THE United States Embassy in Manila said they are still struggling from a backlog of processing for visa application for immigrants or green card holders following the two-year pandemic.
US Consul General Mark McGovern told reporters that they expect to lessen the backlog in the next six to nine months.
Backlog means the US Citizenship and Immigration Services (USCIS) has already approved the immigration application and has already given the US Embassy the go-signal to issue the appropriate visas.
“We placed a super high importance on family reunification, especially for a culture that values families as much as the Philippines does,”
McGovern said that there has been a record number of Filipinos being petitioned by their families who have become American citizens, as well as fiancés of American citizens.
Last year, the US Embassy has issued 22,000 immigrant visas and 4,900 fiance visas.
Still, the Embassy experienced a backlog on the number of visas that they should be issuing. Most of the visa backlogs are those of parents, spouse, adult children and fiancé of US citizens.
When travel restrictions were lifted in the Philippines sometime mid-year of 2022, he said the Consular team received as much as 1,000 emails and phone calls every week inquiring about the status of the visa issuance of their loved ones.
“The backlog we have now is on some of the longer term family reunification visas. We are working very, very shortly to overcome that backlog,” he said.
The US Consular Section of the US Embassy in Manila is the largest in the Philippines, and the third among US embassies in the world.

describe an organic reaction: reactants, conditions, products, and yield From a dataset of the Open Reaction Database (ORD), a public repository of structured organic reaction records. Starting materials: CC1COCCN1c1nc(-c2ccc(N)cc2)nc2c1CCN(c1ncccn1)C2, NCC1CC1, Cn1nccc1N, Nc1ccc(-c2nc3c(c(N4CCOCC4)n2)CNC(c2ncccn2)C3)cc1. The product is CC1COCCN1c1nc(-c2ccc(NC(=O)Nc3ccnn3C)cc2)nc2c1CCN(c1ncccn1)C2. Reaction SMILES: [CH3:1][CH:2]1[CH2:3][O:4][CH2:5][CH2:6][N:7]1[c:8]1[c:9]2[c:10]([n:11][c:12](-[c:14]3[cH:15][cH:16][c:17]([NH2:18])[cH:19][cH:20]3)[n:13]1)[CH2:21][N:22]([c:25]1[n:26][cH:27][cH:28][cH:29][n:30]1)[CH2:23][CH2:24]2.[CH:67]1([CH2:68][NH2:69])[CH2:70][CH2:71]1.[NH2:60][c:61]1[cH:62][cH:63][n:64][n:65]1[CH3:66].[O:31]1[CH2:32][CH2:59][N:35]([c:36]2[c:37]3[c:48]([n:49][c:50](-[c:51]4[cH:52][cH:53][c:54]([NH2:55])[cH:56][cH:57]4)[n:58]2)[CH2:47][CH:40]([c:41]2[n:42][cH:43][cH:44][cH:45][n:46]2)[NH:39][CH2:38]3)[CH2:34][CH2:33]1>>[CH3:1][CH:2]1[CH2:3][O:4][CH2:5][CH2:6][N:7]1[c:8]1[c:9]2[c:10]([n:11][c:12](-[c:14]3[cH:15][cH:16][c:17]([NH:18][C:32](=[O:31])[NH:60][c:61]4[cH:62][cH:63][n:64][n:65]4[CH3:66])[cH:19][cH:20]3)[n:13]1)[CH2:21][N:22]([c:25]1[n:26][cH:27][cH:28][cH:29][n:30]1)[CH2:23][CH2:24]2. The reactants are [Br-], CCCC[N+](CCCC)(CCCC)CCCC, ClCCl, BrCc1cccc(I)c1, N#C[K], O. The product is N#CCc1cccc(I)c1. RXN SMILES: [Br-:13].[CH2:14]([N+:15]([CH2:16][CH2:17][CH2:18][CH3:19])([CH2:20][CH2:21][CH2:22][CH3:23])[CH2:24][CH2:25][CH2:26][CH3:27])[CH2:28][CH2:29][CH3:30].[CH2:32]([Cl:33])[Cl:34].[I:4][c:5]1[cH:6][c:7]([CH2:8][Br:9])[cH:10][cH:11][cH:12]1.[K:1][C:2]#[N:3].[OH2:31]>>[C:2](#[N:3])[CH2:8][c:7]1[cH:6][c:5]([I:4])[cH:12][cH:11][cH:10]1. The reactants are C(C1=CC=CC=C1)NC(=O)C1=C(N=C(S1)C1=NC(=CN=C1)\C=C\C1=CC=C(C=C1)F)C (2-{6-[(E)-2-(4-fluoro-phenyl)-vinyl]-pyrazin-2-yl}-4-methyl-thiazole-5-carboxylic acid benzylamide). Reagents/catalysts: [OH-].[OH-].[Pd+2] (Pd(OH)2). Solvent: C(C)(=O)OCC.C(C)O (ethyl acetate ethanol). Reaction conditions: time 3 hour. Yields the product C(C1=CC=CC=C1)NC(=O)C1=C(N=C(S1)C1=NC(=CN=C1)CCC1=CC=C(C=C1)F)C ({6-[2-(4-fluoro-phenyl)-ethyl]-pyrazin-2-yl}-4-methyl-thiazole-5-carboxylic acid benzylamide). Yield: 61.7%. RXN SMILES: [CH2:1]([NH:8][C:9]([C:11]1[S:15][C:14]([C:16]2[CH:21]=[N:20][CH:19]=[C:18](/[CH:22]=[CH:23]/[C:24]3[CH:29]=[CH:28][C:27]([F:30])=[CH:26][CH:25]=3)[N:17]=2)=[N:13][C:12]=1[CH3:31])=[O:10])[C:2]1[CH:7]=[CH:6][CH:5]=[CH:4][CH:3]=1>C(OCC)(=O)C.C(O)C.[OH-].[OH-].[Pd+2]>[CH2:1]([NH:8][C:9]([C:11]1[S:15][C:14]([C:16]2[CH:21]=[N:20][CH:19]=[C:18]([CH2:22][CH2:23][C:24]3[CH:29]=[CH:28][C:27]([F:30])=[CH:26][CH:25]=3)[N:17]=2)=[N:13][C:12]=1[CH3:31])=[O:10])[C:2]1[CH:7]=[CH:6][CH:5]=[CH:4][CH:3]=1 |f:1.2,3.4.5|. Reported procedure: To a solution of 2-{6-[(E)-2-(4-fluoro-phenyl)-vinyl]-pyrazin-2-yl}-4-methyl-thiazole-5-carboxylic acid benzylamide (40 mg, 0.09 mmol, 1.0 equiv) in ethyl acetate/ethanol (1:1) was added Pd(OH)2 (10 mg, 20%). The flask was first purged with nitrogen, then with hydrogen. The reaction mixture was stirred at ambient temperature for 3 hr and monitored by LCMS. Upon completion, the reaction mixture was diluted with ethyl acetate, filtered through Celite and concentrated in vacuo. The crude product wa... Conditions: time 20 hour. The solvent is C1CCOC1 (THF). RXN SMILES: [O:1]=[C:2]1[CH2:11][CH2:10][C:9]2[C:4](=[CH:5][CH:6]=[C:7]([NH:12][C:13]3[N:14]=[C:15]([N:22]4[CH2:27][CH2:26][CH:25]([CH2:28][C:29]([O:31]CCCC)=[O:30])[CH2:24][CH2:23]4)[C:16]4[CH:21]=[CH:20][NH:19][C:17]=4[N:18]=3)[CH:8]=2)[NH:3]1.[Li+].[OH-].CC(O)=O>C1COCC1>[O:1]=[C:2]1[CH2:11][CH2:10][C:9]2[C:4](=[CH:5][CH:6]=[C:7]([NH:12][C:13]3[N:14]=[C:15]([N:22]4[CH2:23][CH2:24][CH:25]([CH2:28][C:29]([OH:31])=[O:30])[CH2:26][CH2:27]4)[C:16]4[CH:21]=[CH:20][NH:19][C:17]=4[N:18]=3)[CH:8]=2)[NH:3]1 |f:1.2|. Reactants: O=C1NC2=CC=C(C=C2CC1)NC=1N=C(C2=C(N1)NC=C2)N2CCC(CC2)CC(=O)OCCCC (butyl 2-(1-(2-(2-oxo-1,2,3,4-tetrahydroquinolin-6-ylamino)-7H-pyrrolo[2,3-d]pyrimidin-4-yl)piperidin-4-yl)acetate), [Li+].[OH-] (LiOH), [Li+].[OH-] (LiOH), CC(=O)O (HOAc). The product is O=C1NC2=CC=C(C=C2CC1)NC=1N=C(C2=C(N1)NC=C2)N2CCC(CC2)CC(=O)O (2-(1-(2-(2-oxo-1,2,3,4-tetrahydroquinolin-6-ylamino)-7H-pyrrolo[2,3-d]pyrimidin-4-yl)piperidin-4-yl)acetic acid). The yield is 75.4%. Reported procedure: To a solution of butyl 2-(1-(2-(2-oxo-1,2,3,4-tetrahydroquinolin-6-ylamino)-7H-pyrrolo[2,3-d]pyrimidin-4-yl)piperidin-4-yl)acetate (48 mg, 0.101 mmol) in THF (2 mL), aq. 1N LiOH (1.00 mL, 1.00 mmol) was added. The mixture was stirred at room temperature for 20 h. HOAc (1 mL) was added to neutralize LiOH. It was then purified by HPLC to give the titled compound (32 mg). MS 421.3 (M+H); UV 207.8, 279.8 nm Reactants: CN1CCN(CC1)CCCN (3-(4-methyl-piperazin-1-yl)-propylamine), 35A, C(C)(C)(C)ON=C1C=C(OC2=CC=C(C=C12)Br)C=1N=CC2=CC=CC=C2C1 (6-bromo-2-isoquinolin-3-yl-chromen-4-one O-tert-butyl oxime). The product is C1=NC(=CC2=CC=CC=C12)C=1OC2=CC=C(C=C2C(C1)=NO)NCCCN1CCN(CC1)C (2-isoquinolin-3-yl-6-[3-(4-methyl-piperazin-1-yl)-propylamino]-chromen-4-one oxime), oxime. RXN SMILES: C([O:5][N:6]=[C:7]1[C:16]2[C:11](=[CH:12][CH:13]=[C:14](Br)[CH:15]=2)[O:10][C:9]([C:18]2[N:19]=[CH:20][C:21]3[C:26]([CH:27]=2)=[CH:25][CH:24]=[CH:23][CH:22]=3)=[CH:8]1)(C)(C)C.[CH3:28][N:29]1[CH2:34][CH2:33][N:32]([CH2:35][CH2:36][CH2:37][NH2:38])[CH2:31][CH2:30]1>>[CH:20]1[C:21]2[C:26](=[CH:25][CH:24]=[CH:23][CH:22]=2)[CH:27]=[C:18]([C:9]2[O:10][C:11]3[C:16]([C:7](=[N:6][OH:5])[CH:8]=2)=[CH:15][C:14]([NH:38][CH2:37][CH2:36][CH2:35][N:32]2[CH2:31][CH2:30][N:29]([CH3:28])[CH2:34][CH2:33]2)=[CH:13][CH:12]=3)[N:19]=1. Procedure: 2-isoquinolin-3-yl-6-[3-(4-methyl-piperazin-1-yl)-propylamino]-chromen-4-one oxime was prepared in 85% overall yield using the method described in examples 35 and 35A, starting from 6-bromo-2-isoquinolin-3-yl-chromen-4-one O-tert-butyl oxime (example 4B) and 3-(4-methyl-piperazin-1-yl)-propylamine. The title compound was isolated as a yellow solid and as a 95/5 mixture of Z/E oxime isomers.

Select media, including Business Mirror, were given rare access Thursday morning to film inside the Consular Section of the highly secured US Embassy.
McGovern said most of visas issued by the US Embassy were non-immigrant visas, mostly tourist (B1/B2) or work visas.
Before the pandemic, in 2019, it has issued 290,000 non-immigrant visas to Filipinos. Last year, the number of non-immigrant visas issued was 188,038, or about 60 percent of the pre-pandemic numbers.
“This year, we’re already on track to exceed that close to 290,000 visas that we had done pre-pandemic. I wouldn’t be surprised if we’re probably closer to about 320 to 325,000,” he said.
McGovern advised Filipinos to refrain from getting advice from scammers or influencers who share tips on getting visas approved.
“So there is no magic bullet, or a magic list of things that people need to acquire for the visa. Again, based on the individual circumstances of the applicant, how long are they staying? You know, what kind of job do they have? You know, where else have they traveled? What do they plan on doing? What is their education? Do they have any relatives in the United States?” he said.